- This could be the trigger for non-U.S. developed market equities to finally outperform U.S. stocks, given their more cyclical nature and relative valuation advantage over U.S. stocks.
- A weaker U.S. dollar could also be the trigger for emerging markets to outperform.
- Overall, 2023 is likely to be the year of the diversified portfolio, where a traditional balanced portfolio of 60% equities and 40% fixed income does well.
U.S. recession seems likely
The story of 2022 has been the energy price shock from the Russia/Ukraine war, high inflation, and large central bank rate hikes. Fed Chair Jerome Powell is on track to deliver the most aggressive Fed tightening phase since former Fed Chair Paul Volcker in the early 1980s. Market expectations are that the Fed funds rate will rise from 3.75-4.0% currently to 5% by March 2023.
The indicator that most clearly signals recession risk is the yield curve. The chart below shows the spread between the 10-year and 2-year Treasury yield. A negative spread (inversion) means bond investors think the Fed has tightened by so much that interest rates will be lower in the future.
U.S. yield curve and recessions
Source: Refinitiv® DataStream®, as of November 23, 2022.
It’s still possible that inflation and growth indicators will slow by enough over the next few months to allow the Fed to pivot away from aggressive rate hikes before the economy slides into recession. Declining inflation will boost real incomes and demand. This could allow recession to be avoided. The likelihood of this outcome, however, has diminished and the Fed pivot seems unlikely to happen in time to prevent at least a mild recession.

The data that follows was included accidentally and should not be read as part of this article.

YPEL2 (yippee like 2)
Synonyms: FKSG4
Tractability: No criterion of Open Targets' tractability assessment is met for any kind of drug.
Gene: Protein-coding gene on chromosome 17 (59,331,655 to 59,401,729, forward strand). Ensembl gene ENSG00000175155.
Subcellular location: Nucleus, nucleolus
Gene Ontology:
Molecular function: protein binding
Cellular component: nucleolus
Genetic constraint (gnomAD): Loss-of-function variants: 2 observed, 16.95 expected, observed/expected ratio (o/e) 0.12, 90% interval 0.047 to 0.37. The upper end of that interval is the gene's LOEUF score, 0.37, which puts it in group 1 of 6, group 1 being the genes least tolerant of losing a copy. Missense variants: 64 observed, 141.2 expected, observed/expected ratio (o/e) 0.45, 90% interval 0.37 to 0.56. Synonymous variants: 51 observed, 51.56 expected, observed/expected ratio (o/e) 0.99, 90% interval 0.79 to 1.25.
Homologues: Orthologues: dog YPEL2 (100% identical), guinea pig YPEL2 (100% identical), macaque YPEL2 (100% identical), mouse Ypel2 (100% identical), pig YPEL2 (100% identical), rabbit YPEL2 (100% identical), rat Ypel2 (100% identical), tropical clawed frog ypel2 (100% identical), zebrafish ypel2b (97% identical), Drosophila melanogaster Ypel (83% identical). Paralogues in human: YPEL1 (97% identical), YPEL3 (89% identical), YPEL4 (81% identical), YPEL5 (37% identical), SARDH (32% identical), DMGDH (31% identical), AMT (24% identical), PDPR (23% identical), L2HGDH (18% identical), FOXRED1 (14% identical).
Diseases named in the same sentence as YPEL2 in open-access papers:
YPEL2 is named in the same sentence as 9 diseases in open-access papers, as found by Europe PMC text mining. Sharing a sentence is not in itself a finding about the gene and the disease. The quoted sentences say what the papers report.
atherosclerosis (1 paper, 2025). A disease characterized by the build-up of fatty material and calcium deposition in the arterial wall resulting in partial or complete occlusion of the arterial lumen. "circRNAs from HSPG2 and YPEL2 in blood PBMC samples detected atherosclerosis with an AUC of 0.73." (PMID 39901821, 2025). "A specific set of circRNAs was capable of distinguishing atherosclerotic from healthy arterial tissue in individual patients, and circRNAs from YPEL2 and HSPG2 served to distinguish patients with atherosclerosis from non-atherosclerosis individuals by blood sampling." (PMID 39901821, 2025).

The next issue is what type of recession is likely—moderate or severe? In the 13 recessions since World War II, gross domestic product (GDP) suffered a median decline of 2.6% and the unemployment rate rose by 3.6% points.
The risk of a severe recession comes from the speed and magnitude of Fed tightening, and how this might create unexpected problems. The UK already had a hint of this in September with the turmoil in leveraged strategies used by pension funds. This came when gilt yields rose suddenly after the disastrous mini budget by the short-lived Liz Truss government. There has also been the collapse in crypto assets. So far, the links from crypto to the traditional financial sector and broader economy appear limited, but both episodes highlight the risks of hidden leverage when interest rates are rising.
Our starting point is to expect that the next recession will be relatively mild. Household and corporate balance sheets are in good shape. Aside from inflation, there are no significant obvious economic imbalances. It’s reasonable to expect that a recession in 2023 will see GDP decline less and unemployment rise by less than the average for modern recessions.